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17 thoughts on “UK, Sweden fast running out of excuses to detain Assange

  1. zut alors

    Do we actually think the Australian government will respect a ruling from the UN?

    Let’s hark back to their ruling on whether it was justified to invade Iraq – a firm ‘no’. Nevertheless, the USA, the UK & Australia defied the UN due to a common bond &/or self interest. The USA is itching to get its tentacles on Assange.

    Julie Bishop, we’re watching….

  2. Kevin Herbert

    The Australian Government has no influence in this sad saga whatsoever.

    As a vassal State of the US (as are the UK & Sweden), Canberra has to take its marching orders from the US State Department.

    Never forget that with more than 30% of Australia’s GDP exported annually to the US, Washington DC can send Australia’s economy into a tailspin in no time at all.

    Along with Japan, South Korea, Germany, Indonesia & the UK, we are merely servants of
    the Wall St-led neocon gang who control the US political system….and it’s this gang that want Assange imprisoned for the term of his natural life.

  3. James O'Neill

    If one is waiting for Julie Bishop to do anything consistent with legal principle it may be a long wait. Frankly, she is a pathetic embarrassment as a Foreign Minister as may be seen from her constant nonsense on Syria and Russia, and her conspicuous silence on the illegal activities of Israel and Saudi Arabia.

  4. Venise Alstergren

    ZUT: Are you suggesting our beloved government could be anything less than compassionate, wise, intelligent and not ridden with lobby groups; fundamentalist religious rat bags, and the innate honesty of someone like Peter Dutton?

  5. AR

    This decision will join the queue in usefulness with Angel PinHead dancing.
    Barring a total change in the US military/industrial complex, Assange can never feel free to walk unguarded & breathe free air.
    Clinton was asked about whether she would continue efforts to render him yesterday and say, with uncharacteristically little waffle, that she would.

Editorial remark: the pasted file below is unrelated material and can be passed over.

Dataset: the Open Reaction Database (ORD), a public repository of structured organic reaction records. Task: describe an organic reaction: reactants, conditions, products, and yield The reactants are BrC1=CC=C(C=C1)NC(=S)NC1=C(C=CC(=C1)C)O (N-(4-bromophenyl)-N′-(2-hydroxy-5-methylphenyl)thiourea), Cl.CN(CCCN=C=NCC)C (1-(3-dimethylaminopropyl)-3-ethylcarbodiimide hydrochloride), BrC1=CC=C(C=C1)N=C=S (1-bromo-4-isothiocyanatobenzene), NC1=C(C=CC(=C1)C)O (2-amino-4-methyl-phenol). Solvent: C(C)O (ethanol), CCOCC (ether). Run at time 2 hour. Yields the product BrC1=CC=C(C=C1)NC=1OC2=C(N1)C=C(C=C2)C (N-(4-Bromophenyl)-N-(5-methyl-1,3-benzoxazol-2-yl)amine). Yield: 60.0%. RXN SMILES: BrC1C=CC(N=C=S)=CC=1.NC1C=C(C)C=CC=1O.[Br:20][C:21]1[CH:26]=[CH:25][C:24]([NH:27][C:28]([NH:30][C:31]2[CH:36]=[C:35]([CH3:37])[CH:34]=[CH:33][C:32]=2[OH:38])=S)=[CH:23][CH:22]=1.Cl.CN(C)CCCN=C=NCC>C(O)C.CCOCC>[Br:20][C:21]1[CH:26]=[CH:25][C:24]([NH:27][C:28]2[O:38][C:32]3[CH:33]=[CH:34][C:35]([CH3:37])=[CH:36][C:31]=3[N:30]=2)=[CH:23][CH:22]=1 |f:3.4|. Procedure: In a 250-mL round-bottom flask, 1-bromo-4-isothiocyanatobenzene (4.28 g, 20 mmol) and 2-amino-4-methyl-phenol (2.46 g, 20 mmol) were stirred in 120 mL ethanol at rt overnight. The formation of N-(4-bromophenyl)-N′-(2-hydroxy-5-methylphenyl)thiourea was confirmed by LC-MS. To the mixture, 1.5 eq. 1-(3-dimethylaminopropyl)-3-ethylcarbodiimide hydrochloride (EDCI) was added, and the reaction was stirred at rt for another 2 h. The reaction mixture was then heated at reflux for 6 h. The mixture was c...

And, when all is said & done, it is far easier for the UK to flick him onto a black flight via Shannon to the Benighted States than Sweden. They’ve done it a number of times for alleged offences that are not even illegal under UK law.
    That is the true state of things under the Hegemon.
    Satraps, STFU!

  6. AR

    “..and said with uncharacteristically little waffle, that she would.”

  7. Marion Wilson

    Why is our Government making such a fuss about “withdrawal of citizenship” when it has made it clear that it will not do anything to protect us from unlawful behaviour by us and by foreign governments? Not just Julian Assange but also David Hicks, Vivian Salonge and Mamdouh Habib have been thrown to the wolves.

  8. Dogs breakfast

    Exactly Ms Wilson @7. Leave Australia and your on your own. Stay in Australia and the government wants to access every phone call, website visited, movements etc.

    Thank god we’re a free people.

    Not sure about your percentages Mr Herbert. Ross Gittins keeps reminding us that our economy is prtty stable around 80% internal, so hard to imagine how we would be exporting 30% to USA, who isn’t even our major trading partner (China!)

  9. AR

    Possibly KevH meant 30% of our trade, import & export.
    For the last 15-20 years, far & away our largest trade <deficit has been with our Great & Good Hegemon.

  10. AR

    ..sorree.. I’ll get the hang of this highlighting, later or sooner. Hopefully.